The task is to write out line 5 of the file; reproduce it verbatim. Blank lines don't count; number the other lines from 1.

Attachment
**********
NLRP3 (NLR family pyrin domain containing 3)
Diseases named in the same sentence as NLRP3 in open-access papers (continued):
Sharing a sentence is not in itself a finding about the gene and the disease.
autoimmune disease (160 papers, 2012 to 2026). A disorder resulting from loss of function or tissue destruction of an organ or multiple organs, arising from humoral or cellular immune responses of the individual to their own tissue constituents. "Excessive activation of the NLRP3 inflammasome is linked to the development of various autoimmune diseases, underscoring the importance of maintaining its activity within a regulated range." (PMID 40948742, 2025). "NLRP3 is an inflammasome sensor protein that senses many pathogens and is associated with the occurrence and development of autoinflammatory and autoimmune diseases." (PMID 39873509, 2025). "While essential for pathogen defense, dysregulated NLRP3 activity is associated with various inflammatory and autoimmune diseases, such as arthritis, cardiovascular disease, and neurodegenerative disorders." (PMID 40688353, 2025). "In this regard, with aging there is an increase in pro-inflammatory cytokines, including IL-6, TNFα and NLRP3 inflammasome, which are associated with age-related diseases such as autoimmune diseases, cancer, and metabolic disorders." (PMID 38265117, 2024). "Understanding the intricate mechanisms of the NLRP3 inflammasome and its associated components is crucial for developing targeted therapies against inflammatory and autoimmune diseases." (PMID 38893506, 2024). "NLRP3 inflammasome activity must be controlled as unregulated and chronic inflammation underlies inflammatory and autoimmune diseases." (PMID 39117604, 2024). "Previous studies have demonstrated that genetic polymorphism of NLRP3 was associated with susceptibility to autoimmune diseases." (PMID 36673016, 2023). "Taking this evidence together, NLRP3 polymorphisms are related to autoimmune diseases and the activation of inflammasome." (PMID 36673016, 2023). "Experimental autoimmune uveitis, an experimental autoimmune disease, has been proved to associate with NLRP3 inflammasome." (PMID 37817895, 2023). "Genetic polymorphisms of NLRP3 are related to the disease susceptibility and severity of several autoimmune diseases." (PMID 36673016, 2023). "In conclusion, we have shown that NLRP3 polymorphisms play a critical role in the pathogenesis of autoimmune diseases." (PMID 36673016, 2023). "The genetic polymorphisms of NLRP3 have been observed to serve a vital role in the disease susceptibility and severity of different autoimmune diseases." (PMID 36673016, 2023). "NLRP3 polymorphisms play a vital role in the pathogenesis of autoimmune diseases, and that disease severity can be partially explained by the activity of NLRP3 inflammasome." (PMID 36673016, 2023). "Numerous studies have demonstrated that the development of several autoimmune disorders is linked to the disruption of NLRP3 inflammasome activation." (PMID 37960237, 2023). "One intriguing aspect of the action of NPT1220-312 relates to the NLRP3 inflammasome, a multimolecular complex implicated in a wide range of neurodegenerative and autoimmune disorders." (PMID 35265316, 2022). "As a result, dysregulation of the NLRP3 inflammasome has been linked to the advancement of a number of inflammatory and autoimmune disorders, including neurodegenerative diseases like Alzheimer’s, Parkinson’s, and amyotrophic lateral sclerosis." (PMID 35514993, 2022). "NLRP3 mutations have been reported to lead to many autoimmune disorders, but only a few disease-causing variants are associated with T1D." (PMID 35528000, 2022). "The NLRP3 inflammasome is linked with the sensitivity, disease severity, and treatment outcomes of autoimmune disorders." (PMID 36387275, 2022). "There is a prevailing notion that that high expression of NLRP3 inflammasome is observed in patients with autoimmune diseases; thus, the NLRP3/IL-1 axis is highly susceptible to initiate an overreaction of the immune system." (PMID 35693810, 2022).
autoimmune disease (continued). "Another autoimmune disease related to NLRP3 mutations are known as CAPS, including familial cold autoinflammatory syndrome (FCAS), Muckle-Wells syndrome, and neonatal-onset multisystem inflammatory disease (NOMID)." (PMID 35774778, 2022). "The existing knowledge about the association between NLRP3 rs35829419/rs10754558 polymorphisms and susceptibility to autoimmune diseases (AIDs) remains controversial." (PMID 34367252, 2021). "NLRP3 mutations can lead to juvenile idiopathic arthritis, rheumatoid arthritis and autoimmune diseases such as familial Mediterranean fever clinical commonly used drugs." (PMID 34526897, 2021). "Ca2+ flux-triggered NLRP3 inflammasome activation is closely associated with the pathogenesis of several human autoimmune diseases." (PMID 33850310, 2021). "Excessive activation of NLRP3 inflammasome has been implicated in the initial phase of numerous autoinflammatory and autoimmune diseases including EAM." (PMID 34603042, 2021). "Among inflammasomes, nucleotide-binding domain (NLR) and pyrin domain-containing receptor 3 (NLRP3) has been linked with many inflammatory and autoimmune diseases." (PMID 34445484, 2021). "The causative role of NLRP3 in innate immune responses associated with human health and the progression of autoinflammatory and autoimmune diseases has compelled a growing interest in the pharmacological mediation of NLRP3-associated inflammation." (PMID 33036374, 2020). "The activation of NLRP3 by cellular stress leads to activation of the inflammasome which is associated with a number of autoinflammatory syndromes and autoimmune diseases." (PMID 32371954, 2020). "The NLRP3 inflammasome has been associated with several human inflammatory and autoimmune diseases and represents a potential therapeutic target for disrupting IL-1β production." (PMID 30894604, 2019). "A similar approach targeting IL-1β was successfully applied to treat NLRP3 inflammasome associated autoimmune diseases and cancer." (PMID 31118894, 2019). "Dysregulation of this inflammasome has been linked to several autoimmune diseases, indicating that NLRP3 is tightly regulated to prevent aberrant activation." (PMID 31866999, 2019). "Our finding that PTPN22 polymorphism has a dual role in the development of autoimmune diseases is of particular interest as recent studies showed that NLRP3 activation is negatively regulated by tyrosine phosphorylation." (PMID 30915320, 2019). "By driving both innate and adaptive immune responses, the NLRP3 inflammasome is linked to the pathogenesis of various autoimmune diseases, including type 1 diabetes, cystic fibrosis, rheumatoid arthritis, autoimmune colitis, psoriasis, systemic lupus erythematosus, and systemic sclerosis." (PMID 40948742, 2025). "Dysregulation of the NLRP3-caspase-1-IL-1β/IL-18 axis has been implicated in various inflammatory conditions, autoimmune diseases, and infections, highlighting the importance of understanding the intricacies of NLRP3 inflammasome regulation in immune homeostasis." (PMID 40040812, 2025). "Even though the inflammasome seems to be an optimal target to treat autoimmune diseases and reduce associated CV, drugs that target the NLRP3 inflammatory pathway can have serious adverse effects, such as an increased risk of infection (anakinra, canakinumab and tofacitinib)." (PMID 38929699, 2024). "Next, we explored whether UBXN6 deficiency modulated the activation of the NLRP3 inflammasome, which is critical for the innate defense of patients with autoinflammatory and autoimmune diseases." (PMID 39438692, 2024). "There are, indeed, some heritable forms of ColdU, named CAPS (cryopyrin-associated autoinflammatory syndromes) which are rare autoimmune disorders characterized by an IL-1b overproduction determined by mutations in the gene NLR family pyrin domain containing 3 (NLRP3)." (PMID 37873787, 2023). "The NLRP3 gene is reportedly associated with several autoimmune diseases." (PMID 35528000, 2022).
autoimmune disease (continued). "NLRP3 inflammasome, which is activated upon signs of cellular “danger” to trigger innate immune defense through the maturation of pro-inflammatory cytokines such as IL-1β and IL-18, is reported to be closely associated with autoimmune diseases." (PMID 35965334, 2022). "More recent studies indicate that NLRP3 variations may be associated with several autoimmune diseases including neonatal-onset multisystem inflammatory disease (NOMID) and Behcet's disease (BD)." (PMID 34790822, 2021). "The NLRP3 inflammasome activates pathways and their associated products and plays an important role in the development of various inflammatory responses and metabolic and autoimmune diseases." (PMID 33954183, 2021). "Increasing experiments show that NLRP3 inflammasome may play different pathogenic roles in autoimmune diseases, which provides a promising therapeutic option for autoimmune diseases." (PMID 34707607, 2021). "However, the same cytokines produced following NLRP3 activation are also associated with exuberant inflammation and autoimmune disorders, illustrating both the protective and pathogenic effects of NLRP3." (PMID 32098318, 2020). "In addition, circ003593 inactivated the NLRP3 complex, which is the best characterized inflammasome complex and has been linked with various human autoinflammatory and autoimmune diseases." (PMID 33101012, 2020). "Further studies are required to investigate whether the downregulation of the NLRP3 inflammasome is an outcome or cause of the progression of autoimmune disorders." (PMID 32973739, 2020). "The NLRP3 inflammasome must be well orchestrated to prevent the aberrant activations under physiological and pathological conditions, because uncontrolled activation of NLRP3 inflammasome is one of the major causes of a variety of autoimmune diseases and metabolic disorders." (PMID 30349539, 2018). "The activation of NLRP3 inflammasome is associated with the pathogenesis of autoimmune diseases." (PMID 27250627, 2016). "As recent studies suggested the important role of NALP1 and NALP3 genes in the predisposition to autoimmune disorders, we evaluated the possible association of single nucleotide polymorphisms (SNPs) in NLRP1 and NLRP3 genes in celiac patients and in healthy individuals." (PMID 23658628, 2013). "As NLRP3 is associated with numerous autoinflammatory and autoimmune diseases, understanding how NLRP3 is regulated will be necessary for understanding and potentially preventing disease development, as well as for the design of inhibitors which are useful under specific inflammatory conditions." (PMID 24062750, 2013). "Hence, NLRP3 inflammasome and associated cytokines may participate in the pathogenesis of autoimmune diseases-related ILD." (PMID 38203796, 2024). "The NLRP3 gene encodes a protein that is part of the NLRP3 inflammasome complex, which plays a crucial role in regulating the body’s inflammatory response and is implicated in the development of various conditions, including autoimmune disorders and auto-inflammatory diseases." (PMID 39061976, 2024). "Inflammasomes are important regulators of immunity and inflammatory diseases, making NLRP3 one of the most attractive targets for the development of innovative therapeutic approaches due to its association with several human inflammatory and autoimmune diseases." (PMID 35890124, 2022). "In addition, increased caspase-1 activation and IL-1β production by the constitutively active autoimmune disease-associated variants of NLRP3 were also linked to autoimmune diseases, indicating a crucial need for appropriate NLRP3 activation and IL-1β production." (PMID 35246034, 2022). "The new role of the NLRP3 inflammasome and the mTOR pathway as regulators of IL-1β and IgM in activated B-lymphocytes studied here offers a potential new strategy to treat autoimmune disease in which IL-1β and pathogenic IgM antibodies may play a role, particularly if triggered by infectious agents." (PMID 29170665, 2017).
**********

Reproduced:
autoimmune disease (continued). "Another autoimmune disease related to NLRP3 mutations are known as CAPS, including familial cold autoinflammatory syndrome (FCAS), Muckle-Wells syndrome, and neonatal-onset multisystem inflammatory disease (NOMID)." (PMID 35774778, 2022). "The existing knowledge about the association between NLRP3 rs35829419/rs10754558 polymorphisms and susceptibility to autoimmune diseases (AIDs) remains controversial." (PMID 34367252, 2021). "NLRP3 mutations can lead to juvenile idiopathic arthritis, rheumatoid arthritis and autoimmune diseases such as familial Mediterranean fever clinical commonly used drugs." (PMID 34526897, 2021). "Ca2+ flux-triggered NLRP3 inflammasome activation is closely associated with the pathogenesis of several human autoimmune diseases." (PMID 33850310, 2021). "Excessive activation of NLRP3 inflammasome has been implicated in the initial phase of numerous autoinflammatory and autoimmune diseases including EAM." (PMID 34603042, 2021). "Among inflammasomes, nucleotide-binding domain (NLR) and pyrin domain-containing receptor 3 (NLRP3) has been linked with many inflammatory and autoimmune diseases." (PMID 34445484, 2021). "The causative role of NLRP3 in innate immune responses associated with human health and the progression of autoinflammatory and autoimmune diseases has compelled a growing interest in the pharmacological mediation of NLRP3-associated inflammation." (PMID 33036374, 2020). "The activation of NLRP3 by cellular stress leads to activation of the inflammasome which is associated with a number of autoinflammatory syndromes and autoimmune diseases." (PMID 32371954, 2020). "The NLRP3 inflammasome has been associated with several human inflammatory and autoimmune diseases and represents a potential therapeutic target for disrupting IL-1β production." (PMID 30894604, 2019). "A similar approach targeting IL-1β was successfully applied to treat NLRP3 inflammasome associated autoimmune diseases and cancer." (PMID 31118894, 2019). "Dysregulation of this inflammasome has been linked to several autoimmune diseases, indicating that NLRP3 is tightly regulated to prevent aberrant activation." (PMID 31866999, 2019). "Our finding that PTPN22 polymorphism has a dual role in the development of autoimmune diseases is of particular interest as recent studies showed that NLRP3 activation is negatively regulated by tyrosine phosphorylation." (PMID 30915320, 2019). "By driving both innate and adaptive immune responses, the NLRP3 inflammasome is linked to the pathogenesis of various autoimmune diseases, including type 1 diabetes, cystic fibrosis, rheumatoid arthritis, autoimmune colitis, psoriasis, systemic lupus erythematosus, and systemic sclerosis." (PMID 40948742, 2025). "Dysregulation of the NLRP3-caspase-1-IL-1β/IL-18 axis has been implicated in various inflammatory conditions, autoimmune diseases, and infections, highlighting the importance of understanding the intricacies of NLRP3 inflammasome regulation in immune homeostasis." (PMID 40040812, 2025). "Even though the inflammasome seems to be an optimal target to treat autoimmune diseases and reduce associated CV, drugs that target the NLRP3 inflammatory pathway can have serious adverse effects, such as an increased risk of infection (anakinra, canakinumab and tofacitinib)." (PMID 38929699, 2024). "Next, we explored whether UBXN6 deficiency modulated the activation of the NLRP3 inflammasome, which is critical for the innate defense of patients with autoinflammatory and autoimmune diseases." (PMID 39438692, 2024). "There are, indeed, some heritable forms of ColdU, named CAPS (cryopyrin-associated autoinflammatory syndromes) which are rare autoimmune disorders characterized by an IL-1b overproduction determined by mutations in the gene NLR family pyrin domain containing 3 (NLRP3)." (PMID 37873787, 2023). "The NLRP3 gene is reportedly associated with several autoimmune diseases." (PMID 35528000, 2022).